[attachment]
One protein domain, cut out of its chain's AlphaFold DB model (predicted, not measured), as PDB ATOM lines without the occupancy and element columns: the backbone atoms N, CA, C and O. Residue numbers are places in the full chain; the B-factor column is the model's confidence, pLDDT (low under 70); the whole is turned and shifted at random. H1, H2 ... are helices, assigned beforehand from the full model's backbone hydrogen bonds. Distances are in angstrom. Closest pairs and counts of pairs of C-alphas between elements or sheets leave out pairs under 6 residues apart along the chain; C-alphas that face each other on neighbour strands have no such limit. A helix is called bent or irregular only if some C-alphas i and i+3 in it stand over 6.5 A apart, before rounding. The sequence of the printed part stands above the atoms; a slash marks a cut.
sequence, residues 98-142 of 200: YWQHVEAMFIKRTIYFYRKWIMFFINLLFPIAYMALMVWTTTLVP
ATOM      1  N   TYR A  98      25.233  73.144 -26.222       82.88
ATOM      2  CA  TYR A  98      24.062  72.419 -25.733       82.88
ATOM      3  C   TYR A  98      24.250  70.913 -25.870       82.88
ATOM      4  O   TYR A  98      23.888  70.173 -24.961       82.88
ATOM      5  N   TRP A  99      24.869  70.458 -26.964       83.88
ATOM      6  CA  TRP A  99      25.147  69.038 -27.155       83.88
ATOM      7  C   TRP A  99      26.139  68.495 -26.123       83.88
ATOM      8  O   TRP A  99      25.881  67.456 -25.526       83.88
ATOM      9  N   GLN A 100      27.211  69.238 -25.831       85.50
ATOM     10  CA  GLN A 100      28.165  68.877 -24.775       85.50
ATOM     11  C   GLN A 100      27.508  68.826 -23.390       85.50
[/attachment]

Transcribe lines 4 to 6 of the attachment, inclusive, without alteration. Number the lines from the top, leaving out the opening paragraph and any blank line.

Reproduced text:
ATOM      3  C   TYR A  98      24.250  70.913 -25.870       82.88
ATOM      4  O   TYR A  98      23.888  70.173 -24.961       82.88
ATOM      5  N   TRP A  99      24.869  70.458 -26.964       83.88